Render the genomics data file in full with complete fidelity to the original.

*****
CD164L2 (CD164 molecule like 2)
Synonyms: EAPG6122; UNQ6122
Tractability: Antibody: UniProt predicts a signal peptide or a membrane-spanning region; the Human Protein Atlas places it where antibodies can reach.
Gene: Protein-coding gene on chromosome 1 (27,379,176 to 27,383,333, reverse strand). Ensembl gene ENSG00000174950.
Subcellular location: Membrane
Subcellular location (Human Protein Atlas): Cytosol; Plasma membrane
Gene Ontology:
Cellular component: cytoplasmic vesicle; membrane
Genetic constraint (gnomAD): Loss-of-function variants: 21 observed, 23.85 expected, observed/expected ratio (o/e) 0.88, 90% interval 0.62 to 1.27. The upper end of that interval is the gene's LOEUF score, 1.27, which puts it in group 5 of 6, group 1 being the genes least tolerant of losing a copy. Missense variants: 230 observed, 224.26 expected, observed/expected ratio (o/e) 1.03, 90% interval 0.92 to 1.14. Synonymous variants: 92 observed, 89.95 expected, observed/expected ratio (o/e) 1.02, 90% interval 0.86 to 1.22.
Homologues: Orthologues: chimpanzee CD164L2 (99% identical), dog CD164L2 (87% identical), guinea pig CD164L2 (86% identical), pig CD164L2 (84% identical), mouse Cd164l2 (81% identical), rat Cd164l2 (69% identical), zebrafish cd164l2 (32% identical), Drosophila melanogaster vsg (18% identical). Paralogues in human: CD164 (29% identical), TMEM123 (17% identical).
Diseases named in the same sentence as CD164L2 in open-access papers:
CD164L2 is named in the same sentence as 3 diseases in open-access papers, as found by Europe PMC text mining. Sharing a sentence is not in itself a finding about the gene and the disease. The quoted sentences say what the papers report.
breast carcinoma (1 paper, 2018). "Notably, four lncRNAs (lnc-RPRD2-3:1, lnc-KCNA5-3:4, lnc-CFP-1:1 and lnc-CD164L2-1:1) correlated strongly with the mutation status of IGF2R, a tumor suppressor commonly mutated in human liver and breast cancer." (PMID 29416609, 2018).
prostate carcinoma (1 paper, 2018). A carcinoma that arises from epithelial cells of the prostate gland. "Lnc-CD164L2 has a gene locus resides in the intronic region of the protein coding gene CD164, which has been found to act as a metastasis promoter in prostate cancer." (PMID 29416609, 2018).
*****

CD164L2 (CD164 molecule like 2)
Synonyms: EAPG6122; UNQ6122
Tractability: Antibody: UniProt predicts a signal peptide or a membrane-spanning region; the Human Protein Atlas places it where antibodies can reach.
Gene: Protein-coding gene on chromosome 1 (27,379,176 to 27,383,333, reverse strand). Ensembl gene ENSG00000174950.
Subcellular location: Membrane
Subcellular location (Human Protein Atlas): Cytosol; Plasma membrane
Gene Ontology:
Cellular component: cytoplasmic vesicle; membrane
Genetic constraint (gnomAD): Loss-of-function variants: 21 observed, 23.85 expected, observed/expected ratio (o/e) 0.88, 90% interval 0.62 to 1.27. The upper end of that interval is the gene's LOEUF score, 1.27, which puts it in group 5 of 6, group 1 being the genes least tolerant of losing a copy. Missense variants: 230 observed, 224.26 expected, observed/expected ratio (o/e) 1.03, 90% interval 0.92 to 1.14. Synonymous variants: 92 observed, 89.95 expected, observed/expected ratio (o/e) 1.02, 90% interval 0.86 to 1.22.
Homologues: Orthologues: chimpanzee CD164L2 (99% identical), dog CD164L2 (87% identical), guinea pig CD164L2 (86% identical), pig CD164L2 (84% identical), mouse Cd164l2 (81% identical), rat Cd164l2 (69% identical), zebrafish cd164l2 (32% identical), Drosophila melanogaster vsg (18% identical). Paralogues in human: CD164 (29% identical), TMEM123 (17% identical).
Diseases named in the same sentence as CD164L2 in open-access papers:
CD164L2 is named in the same sentence as 3 diseases in open-access papers, as found by Europe PMC text mining. Sharing a sentence is not in itself a finding about the gene and the disease. The quoted sentences say what the papers report.
breast carcinoma (1 paper, 2018). "Notably, four lncRNAs (lnc-RPRD2-3:1, lnc-KCNA5-3:4, lnc-CFP-1:1 and lnc-CD164L2-1:1) correlated strongly with the mutation status of IGF2R, a tumor suppressor commonly mutated in human liver and breast cancer." (PMID 29416609, 2018).
prostate carcinoma (1 paper, 2018). A carcinoma that arises from epithelial cells of the prostate gland. "Lnc-CD164L2 has a gene locus resides in the intronic region of the protein coding gene CD164, which has been found to act as a metastasis promoter in prostate cancer." (PMID 29416609, 2018).